We live our lives online, but that doesn’t mean those lives need to be an open book.
Unfortunately, unless you work at it, there’s a good chance your every digital move is being tracked, analyzed, packaged, and sold to not just the highest bidder, but to any and all bidders.
Sure, some companies and services care more about your privacy than others, but at the end of the day, it’s sadly on you to eek whatever bit of protection you can out of this data-gathering panopticon.
Which brings us to Google. From internet search to email to calendars, smart assistants, maps, and location data, the tech giant has wormed its way into almost every aspect of our daily lives.
Google knows a lot — and we do mean a lot — about the people who use its products. And while we’re unlikely to see a Cambridge Analytica-style scandal from the crew down in Mountain View, that doesn’t mean you shouldn’t take some basic steps to lock down your Google data leakage.
So let’s take those steps.
1. Block email tracking
If you’re online, you likely have an email account. Heck, you might even have two or three. However, this basic internet tool still has the power to surprise — especially when it comes to your privacy.
Did you know there’s a way for people to tell if you’ve opened their emails or not? What’s more, senders can tell when you opened the email in question, and how many times you opened it. Pretty creepy, right?
The technique, which is employed by both marketing companies and individuals, is called pixel tracking. Thankfully, there’s a really easy way to block it on Gmail.
While logged into your Gmail account, simply click the gear icon in the upper righthand corner, then select “Settings.” Next, scroll down until you see the “Images” row, and select “Ask before displaying external images.” Make sure to scroll down and save changes.
Believe it or not, this breaks pixel tracking. Wasn’t that easy?
2. Stop location tracking
There’s a good chance Google knows where you’ve been and when you’ve been there. That’s because of a little feature called “Location History.”
According to Google, this tracks “where you go with your devices, even when you aren’t using a specific Google service, to give you personalized maps, recommendations based on places you’ve visited, and more.”
Maybe you don’t want Google doing this? Thankfully, you can “Pause” this slightly unsavory aspect of the company’s services. When logged into your Google account (try heading to https://myaccount.google.
com if you’re not sure how to do that), click the circular icon in the upper righthand of the screen. Next, click “Google Account” > “Data & personalization” > “Location History” > and then toggle the slider to “Paused.”
3. End those voice recordings
Google, as everyone knows, is more than just a browser. The company is also responsible for the voice-controlled Google Assistant, a tool which just might send recordings of your conversations to real people to listen to and transcribe.
“Google records your voice and other audio, plus a few seconds before, when you use audio activations like: • Saying commands like ‘Ok Google’ • Tapping the microphone icon,” explains a Google settings page.
If you don’t want Google saving these recordings, you can prevent it from doing so. Go back to the “Data & personalization” page, then click “Voice & Audio Activity.” Make sure that is toggled to “Paused.”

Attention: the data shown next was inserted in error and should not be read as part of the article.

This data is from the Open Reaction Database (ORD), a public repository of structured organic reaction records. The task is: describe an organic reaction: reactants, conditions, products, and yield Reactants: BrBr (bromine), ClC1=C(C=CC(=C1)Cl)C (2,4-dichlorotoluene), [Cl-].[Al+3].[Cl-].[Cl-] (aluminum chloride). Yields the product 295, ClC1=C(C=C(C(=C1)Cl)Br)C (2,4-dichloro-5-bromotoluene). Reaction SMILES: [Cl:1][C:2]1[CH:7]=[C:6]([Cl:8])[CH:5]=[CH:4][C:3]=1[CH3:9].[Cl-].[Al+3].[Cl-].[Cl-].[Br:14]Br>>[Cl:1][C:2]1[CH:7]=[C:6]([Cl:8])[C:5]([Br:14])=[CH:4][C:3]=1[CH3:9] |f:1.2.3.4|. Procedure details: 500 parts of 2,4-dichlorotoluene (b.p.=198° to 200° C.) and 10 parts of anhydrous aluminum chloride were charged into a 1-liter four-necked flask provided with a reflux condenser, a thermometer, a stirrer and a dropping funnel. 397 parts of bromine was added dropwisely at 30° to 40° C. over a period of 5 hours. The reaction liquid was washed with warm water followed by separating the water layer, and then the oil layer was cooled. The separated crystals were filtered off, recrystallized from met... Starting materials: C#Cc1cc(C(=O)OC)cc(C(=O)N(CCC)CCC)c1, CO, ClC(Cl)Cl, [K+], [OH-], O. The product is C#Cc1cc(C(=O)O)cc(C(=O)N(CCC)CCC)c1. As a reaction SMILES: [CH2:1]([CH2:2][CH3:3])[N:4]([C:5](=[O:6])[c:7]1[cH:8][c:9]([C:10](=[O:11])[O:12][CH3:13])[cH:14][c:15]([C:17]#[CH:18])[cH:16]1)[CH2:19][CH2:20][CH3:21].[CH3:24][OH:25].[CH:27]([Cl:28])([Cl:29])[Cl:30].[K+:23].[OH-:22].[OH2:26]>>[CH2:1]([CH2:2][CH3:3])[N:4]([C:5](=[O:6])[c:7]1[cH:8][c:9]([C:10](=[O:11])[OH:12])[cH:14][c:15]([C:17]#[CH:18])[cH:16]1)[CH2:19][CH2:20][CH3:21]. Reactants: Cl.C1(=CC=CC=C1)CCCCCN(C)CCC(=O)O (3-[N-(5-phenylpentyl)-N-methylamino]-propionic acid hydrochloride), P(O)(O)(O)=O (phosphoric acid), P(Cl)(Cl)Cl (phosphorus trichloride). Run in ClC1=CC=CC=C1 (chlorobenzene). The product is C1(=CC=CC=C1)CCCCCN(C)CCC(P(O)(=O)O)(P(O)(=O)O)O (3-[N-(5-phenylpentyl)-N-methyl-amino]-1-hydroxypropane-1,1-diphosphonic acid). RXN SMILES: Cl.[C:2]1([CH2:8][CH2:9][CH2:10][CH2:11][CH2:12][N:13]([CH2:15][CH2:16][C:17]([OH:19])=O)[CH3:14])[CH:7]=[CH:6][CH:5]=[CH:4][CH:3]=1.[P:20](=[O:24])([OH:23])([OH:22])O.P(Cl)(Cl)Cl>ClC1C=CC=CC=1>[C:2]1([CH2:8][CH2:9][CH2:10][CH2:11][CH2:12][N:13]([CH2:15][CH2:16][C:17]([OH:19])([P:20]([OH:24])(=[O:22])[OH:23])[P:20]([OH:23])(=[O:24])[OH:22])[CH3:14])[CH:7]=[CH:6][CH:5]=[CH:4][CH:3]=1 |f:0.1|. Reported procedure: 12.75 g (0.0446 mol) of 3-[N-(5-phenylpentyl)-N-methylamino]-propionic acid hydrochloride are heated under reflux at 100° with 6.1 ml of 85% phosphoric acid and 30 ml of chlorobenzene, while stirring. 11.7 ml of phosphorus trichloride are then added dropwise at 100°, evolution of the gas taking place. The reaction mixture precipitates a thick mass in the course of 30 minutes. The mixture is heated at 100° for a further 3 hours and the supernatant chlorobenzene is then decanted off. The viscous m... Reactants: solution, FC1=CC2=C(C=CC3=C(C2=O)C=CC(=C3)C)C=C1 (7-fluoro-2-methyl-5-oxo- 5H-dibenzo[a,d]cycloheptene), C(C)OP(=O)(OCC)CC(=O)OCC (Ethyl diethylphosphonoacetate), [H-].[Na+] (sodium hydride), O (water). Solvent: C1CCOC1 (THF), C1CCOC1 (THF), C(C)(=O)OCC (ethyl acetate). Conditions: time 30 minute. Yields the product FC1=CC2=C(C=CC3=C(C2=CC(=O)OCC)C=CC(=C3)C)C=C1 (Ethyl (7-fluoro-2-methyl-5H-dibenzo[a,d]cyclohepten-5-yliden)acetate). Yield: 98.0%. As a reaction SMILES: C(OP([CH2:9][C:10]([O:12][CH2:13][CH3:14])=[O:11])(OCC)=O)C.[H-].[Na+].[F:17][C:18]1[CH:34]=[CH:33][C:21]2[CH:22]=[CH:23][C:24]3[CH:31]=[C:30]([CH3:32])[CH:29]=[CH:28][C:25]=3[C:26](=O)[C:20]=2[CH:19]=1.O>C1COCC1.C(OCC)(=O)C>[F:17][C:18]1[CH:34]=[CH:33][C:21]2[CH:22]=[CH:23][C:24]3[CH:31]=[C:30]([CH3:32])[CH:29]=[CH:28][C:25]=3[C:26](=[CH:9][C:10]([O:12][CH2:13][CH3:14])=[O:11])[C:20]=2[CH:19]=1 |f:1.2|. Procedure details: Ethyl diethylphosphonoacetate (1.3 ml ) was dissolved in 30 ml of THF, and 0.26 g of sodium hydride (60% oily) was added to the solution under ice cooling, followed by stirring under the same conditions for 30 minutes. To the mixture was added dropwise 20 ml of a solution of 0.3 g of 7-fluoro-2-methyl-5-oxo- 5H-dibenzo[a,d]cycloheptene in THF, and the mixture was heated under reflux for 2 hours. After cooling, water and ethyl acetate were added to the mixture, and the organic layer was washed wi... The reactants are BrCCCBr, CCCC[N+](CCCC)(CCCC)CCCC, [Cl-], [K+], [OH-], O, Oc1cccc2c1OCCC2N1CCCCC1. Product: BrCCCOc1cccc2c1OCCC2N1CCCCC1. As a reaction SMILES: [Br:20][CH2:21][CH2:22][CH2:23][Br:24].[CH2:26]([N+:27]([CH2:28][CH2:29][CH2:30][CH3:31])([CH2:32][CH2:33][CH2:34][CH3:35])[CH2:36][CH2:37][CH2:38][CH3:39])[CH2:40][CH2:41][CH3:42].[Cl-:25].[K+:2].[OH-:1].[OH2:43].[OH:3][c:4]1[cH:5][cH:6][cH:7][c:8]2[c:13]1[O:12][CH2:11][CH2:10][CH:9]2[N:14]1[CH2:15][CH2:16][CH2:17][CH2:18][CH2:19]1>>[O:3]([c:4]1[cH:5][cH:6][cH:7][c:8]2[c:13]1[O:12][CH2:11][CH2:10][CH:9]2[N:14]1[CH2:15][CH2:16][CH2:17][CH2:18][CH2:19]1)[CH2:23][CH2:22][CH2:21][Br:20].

4. Delete your purchase history
If you use Gmail, Google has been tracking your purchases.
The Google support page explains that a list of all your purchases is compiled from “[orders] placed using Google services, like Google Play Store, Google Express, or through the Google Assistant” in addition to “Purchase & reservation receipts or confirmations received in Gmail.”
You can delete items from your list, but at present there’s no way to turn this collection off.
To delete items, head over to https://myaccount.google.com/purchases and look under “Gmail confirmations.” Next, click the item you want removed, then select “REMOVE PURCHASE” > “VIEW EMAIL” > “More” (the three vertical dots on the right side of the screen) > “Delete this message.”
And yes, you have to do that for every single item on the list.
5. Ditch Google search
This one is less Google setting, and more general tip: Stop using Google for search. Instead, use DuckDuckGo, “The search engine that doesn’t track you.”
If you absolutely must use Google to search for stuff, don’t conduct those searches while logged into your Google Account. Doing so associates those searches with your Google Account which, likely, is in your real name.
As an extra measure, use a totally different browser, like Firefox, for all your non-Google Account needs.
6. Turn on two-factor authentication
Nothing in your Google Account will be private if it gets hacked.
Turning on 2FA, an additional form of account security, will help prevent that from happening. To enable this feature, first navigate your way back to https://myaccount.google.com/. Once there, go to “Security” > “2-Step Verification” > re-enter your password > follow the steps to set up the Authenticator app.
7. Put your most anonymous face forward
We’ve established that Google knows a lot about you. The company just so happens to, in some cases, share some of that information with others.
To find out — and limit — what information of yours other Google users can see head over to https://aboutme.google.com while logged in. Hover your mouse over the icon next to each personal factoid and, when appropriate, change the setting to “Hidden from other users.”
Has all this made you feel better about your Google Account? No? Consider deleting the entire thing, ditching Chrome, using ProtonMail, DuckDuckGo, and living your life on Tor.